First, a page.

Review: “A Broken Darkness,” Premee Mohamed

Rating: 5 out of 5

NOTE ADDED: Now it’s looking like there WILL be a third book in this series, so I’m upping my rating to a 5/5. I’m fine with waiting to see what’s going on–I just didn’t want things to end so abruptly.

Okay, straight up, the only reason Premee Mohamed’s A Broken Darkness (2) (Beneath the Rising) didn’t get a perfect score is that it felt like it just cut off abruptly rather than ending naturally. If there were going to be a follow-on I’d still consider it to be perfect, but as it is I feel like the book ended too early and suddenly.

NOTE: There is no way to review this book without including spoilers for Beneath the Rising, the first book in this duology. If you haven’t read that book first, go read it. I don’t think book two stands alone without it, but then in a two-book series that isn’t a big deal.

From my review of book one: “The book immediately establishes itself as being in an alternate timeline from ours by mentioning the day two planes almost crashed into the World Trade Towers. Most of the changes we see are due to Johnny. Her solar panels adorn roofs around the world, she has a drug that treats dementia, and she cured HIV.” At the end of book one, there was a horrific event in which invaders from another dimension killed hundreds of millions of people. And it was Johnny’s fault, even though she and Nick also stopped the world from ending. Now it’s a little while later. Since Nick found out that Johnny had his life manipulated such that he would be her always-loyal always-present faithful companion, his love for Johnny has turned to hate. He even joined up with the secret society that doesn’t trust her (the feeling’s mutual), the Society, and he’s starting to learn magic. Nick’s mentor sends him to a gala event at one of Johnny’s companies, and it’s attacked by horrific monsters who shouldn’t be there–when Nick and Johnny saved the world, they shut all the doors from the other dimension into their own. Sofia, the daughter of Nick’s mentor, also gets caught up in events as Johnny and Nick form an unlikely temporary alliance to try once more to save their world.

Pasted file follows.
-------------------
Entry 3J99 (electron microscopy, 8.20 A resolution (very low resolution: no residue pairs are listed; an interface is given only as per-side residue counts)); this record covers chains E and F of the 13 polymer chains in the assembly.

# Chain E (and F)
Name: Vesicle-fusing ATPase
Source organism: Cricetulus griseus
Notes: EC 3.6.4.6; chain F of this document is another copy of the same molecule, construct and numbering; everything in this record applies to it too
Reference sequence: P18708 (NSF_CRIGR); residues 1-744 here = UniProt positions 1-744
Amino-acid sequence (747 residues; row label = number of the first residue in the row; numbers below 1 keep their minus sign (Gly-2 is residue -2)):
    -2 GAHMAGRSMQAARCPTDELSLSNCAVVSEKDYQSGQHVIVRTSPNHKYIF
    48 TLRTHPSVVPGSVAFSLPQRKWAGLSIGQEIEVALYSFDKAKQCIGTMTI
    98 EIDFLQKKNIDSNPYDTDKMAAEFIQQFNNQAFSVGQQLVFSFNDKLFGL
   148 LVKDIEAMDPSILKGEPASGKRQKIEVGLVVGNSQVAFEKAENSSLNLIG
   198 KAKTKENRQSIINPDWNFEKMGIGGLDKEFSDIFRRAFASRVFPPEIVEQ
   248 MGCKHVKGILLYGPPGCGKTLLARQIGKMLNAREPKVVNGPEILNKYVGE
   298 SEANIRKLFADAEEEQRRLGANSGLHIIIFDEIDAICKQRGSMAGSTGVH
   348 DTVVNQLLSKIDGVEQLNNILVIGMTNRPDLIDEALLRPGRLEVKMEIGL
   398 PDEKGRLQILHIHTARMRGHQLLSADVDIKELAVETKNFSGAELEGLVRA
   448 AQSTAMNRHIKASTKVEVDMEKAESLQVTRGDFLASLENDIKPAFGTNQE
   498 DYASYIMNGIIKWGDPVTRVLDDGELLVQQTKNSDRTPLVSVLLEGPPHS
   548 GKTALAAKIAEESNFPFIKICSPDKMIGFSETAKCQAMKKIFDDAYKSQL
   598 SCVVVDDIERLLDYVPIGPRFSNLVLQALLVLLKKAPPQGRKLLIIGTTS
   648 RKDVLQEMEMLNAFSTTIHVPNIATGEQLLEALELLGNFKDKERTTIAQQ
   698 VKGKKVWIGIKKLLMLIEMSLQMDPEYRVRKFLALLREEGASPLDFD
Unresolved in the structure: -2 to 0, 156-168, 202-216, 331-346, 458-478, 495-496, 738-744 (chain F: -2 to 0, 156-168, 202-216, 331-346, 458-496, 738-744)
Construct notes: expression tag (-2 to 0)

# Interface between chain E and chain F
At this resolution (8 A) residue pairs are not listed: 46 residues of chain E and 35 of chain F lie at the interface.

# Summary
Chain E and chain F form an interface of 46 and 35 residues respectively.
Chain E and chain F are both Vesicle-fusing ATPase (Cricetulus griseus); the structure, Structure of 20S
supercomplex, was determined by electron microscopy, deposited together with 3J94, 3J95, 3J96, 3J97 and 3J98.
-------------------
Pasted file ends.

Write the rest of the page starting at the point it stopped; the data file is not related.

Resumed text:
There’s a fairly large amount of navel-gazing on Nick’s part, as he’s being put in a spot where he has to constantly question and examine his feelings for Johnny. If you got attached to the characters in book one, then I think you won’t be put off by this, because it’s certainly interesting.

Johnny and Nick get sucked into some fascinating extra-world dimensions and places in which things are absolutely crazy. Not to mention crazy dangerous. There’s still excellent banter between Johnny and Nick because they’ve known each other for years and can practically read each other’s minds, but it’s barbed now. There’s a lot of time pressure on this one too, because the entire world seems to be mutating and changing, from the people down to the tiniest of plants and creatures.

This book is fantastic–character growth, character interaction, scary creatures, blood and gore (but not too much), physical mutations (some body horror), and a wild exploration of a few alternate dimensions!

“Did the grownups fix everything?”

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